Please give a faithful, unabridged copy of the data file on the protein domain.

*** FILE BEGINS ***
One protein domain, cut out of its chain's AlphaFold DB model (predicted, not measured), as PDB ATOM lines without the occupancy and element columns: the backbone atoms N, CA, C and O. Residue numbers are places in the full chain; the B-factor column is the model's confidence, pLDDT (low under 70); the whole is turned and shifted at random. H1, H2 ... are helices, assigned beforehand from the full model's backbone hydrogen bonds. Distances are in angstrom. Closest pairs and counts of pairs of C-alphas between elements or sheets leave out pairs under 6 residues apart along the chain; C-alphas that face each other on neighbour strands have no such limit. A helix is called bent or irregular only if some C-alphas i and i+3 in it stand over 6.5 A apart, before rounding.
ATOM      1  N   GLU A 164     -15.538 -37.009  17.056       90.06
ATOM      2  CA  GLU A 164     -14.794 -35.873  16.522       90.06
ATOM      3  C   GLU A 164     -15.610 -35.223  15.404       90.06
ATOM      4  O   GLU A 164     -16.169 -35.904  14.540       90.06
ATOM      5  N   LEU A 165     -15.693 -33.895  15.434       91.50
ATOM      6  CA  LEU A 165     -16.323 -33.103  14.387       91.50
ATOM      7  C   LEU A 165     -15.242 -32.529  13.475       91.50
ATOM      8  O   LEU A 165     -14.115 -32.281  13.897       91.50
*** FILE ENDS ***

One protein domain, cut out of its chain's AlphaFold DB model (predicted, not measured), as PDB ATOM lines without the occupancy and element columns: the backbone atoms N, CA, C and O. Residue numbers are places in the full chain; the B-factor column is the model's confidence, pLDDT (low under 70); the whole is turned and shifted at random. H1, H2 ... are helices, assigned beforehand from the full model's backbone hydrogen bonds. Distances are in angstrom. Closest pairs and counts of pairs of C-alphas between elements or sheets leave out pairs under 6 residues apart along the chain; C-alphas that face each other on neighbour strands have no such limit. A helix is called bent or irregular only if some C-alphas i and i+3 in it stand over 6.5 A apart, before rounding.
ATOM      1  N   GLU A 164     -15.538 -37.009  17.056       90.06
ATOM      2  CA  GLU A 164     -14.794 -35.873  16.522       90.06
ATOM      3  C   GLU A 164     -15.610 -35.223  15.404       90.06
ATOM      4  O   GLU A 164     -16.169 -35.904  14.540       90.06
ATOM      5  N   LEU A 165     -15.693 -33.895  15.434       91.50
ATOM      6  CA  LEU A 165     -16.323 -33.103  14.387       91.50
ATOM      7  C   LEU A 165     -15.242 -32.529  13.475       91.50
ATOM      8  O   LEU A 165     -14.115 -32.281  13.897       91.50